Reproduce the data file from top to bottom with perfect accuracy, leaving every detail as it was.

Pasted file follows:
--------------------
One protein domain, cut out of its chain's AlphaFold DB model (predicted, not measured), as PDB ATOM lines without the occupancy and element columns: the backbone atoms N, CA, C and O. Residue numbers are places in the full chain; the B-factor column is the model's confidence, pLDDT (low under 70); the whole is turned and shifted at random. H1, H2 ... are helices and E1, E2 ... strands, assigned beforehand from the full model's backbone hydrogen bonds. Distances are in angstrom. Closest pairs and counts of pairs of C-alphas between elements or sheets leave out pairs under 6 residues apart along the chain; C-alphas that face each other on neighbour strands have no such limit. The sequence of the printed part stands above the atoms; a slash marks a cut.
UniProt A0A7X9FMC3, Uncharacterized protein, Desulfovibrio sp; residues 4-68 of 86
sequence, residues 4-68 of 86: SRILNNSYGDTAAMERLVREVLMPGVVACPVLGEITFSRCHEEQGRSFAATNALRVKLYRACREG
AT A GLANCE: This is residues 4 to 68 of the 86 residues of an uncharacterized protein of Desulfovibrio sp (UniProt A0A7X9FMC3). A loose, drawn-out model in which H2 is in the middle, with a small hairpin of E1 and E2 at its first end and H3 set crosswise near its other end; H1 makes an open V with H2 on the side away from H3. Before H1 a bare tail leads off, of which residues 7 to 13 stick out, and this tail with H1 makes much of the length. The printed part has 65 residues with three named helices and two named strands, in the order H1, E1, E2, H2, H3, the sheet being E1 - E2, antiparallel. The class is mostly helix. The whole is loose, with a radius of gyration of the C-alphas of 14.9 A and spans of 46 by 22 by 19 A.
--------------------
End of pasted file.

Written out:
One protein domain, cut out of its chain's AlphaFold DB model (predicted, not measured), as PDB ATOM lines without the occupancy and element columns: the backbone atoms N, CA, C and O. Residue numbers are places in the full chain; the B-factor column is the model's confidence, pLDDT (low under 70); the whole is turned and shifted at random. H1, H2 ... are helices and E1, E2 ... strands, assigned beforehand from the full model's backbone hydrogen bonds. Distances are in angstrom. Closest pairs and counts of pairs of C-alphas between elements or sheets leave out pairs under 6 residues apart along the chain; C-alphas that face each other on neighbour strands have no such limit. The sequence of the printed part stands above the atoms; a slash marks a cut.
UniProt A0A7X9FMC3, Uncharacterized protein, Desulfovibrio sp; residues 4-68 of 86
sequence, residues 4-68 of 86: SRILNNSYGDTAAMERLVREVLMPGVVACPVLGEITFSRCHEEQGRSFAATNALRVKLYRACREG
AT A GLANCE: This is residues 4 to 68 of the 86 residues of an uncharacterized protein of Desulfovibrio sp (UniProt A0A7X9FMC3). A loose, drawn-out model in which H2 is in the middle, with a small hairpin of E1 and E2 at its first end and H3 set crosswise near its other end; H1 makes an open V with H2 on the side away from H3. Before H1 a bare tail leads off, of which residues 7 to 13 stick out, and this tail with H1 makes much of the length. The printed part has 65 residues with three named helices and two named strands, in the order H1, E1, E2, H2, H3, the sheet being E1 - E2, antiparallel. The class is mostly helix. The whole is loose, with a radius of gyration of the C-alphas of 14.9 A and spans of 46 by 22 by 19 A.